Choosing simultaneous pancreas–kidney transplantation as the preferred treatment strategy for patients with type 1 diabetes and end-stage renal disease could nearly halve the risk for death 10 years later compared with kidney transplantation alone, research suggests.
All-cause mortality risk in patients with type 1 diabetes and more than one microvascular complication does not exceed the combined risk estimates of each separate complication, Danish researchers report.
The results of two individual patient data meta-analyses support albuminuria as a surrogate marker of treatment response in patients with chronic kidney disease, particularly those with high baseline albuminuria.
The risk for end-stage renal disease is high among patients with type 1 diabetes and advanced nephropathy but varies by country, shows an analysis of cohorts from Finland, France, Denmark, and the USA.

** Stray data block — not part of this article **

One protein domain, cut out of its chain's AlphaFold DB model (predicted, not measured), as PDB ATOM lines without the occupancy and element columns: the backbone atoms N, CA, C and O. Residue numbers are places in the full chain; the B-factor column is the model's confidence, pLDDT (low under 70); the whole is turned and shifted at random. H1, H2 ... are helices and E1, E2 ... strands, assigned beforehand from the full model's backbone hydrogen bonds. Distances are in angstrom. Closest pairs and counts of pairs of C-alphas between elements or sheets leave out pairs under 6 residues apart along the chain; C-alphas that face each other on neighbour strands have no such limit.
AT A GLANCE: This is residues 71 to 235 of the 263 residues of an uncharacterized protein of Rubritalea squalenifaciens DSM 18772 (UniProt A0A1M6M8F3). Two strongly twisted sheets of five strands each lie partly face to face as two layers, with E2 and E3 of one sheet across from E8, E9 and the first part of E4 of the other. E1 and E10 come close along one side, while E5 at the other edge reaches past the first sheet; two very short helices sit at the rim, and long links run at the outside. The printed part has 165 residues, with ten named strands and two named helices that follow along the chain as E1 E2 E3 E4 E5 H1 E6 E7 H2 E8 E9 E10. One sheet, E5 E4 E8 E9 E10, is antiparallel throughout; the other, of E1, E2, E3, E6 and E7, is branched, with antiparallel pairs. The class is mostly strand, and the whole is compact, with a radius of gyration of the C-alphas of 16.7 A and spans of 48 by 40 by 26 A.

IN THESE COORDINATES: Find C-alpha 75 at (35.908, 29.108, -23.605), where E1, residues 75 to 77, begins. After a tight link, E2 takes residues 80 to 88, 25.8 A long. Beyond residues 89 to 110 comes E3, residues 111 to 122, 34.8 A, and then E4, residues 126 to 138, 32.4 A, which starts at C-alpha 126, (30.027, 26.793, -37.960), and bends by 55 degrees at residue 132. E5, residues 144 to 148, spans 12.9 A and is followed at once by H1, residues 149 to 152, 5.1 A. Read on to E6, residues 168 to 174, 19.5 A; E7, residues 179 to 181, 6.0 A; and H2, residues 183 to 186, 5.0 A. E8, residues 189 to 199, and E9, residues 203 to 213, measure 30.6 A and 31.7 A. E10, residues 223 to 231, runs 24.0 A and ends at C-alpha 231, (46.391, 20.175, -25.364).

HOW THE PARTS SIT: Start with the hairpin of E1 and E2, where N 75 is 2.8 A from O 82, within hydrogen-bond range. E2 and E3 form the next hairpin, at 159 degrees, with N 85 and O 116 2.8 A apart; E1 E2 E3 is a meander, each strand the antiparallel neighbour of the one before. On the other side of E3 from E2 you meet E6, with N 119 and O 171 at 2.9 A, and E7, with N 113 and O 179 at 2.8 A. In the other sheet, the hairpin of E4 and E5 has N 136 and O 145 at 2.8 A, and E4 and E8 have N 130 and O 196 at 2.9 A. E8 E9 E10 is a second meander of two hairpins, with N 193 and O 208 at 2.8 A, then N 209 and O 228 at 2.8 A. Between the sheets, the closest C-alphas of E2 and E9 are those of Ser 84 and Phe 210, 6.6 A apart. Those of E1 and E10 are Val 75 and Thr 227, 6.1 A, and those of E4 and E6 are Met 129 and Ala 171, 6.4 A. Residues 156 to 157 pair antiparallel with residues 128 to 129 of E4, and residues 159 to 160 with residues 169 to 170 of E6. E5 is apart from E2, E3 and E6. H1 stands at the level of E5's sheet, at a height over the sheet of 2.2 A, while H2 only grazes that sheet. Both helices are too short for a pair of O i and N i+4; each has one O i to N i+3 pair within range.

The presence of mild-to-moderate anemia or chronic kidney disease does not have a clinically significant effect on the interpretation of glycated hemoglobin as a marker of glycemic control, Danish research shows.
Results of AdDIT show that treatment with an ACE inhibitor, a statin, or both does not protect against the increased albumin excretion that frequently occurs in patients with type 1 diabetes during adolescence.